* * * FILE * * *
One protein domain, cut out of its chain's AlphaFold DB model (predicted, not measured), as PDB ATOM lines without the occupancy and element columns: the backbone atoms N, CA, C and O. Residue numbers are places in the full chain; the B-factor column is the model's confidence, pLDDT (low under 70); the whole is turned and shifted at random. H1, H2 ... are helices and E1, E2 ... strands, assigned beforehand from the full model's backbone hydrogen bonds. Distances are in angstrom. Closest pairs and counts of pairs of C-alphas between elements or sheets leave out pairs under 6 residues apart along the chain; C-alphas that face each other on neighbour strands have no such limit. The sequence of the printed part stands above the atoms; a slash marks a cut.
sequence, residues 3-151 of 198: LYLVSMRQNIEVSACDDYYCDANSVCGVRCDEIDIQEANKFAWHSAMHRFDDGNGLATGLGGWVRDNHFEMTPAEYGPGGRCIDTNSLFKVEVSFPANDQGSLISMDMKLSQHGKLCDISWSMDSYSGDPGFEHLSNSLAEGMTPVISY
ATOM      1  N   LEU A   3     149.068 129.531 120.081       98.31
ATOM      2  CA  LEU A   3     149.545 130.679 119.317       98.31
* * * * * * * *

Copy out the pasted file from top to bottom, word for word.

One protein domain, cut out of its chain's AlphaFold DB model (predicted, not measured), as PDB ATOM lines without the occupancy and element columns: the backbone atoms N, CA, C and O. Residue numbers are places in the full chain; the B-factor column is the model's confidence, pLDDT (low under 70); the whole is turned and shifted at random. H1, H2 ... are helices and E1, E2 ... strands, assigned beforehand from the full model's backbone hydrogen bonds. Distances are in angstrom. Closest pairs and counts of pairs of C-alphas between elements or sheets leave out pairs under 6 residues apart along the chain; C-alphas that face each other on neighbour strands have no such limit. The sequence of the printed part stands above the atoms; a slash marks a cut.
sequence, residues 3-151 of 198: LYLVSMRQNIEVSACDDYYCDANSVCGVRCDEIDIQEANKFAWHSAMHRFDDGNGLATGLGGWVRDNHFEMTPAEYGPGGRCIDTNSLFKVEVSFPANDQGSLISMDMKLSQHGKLCDISWSMDSYSGDPGFEHLSNSLAEGMTPVISY
ATOM      1  N   LEU A   3     149.068 129.531 120.081       98.31
ATOM      2  CA  LEU A   3     149.545 130.679 119.317       98.31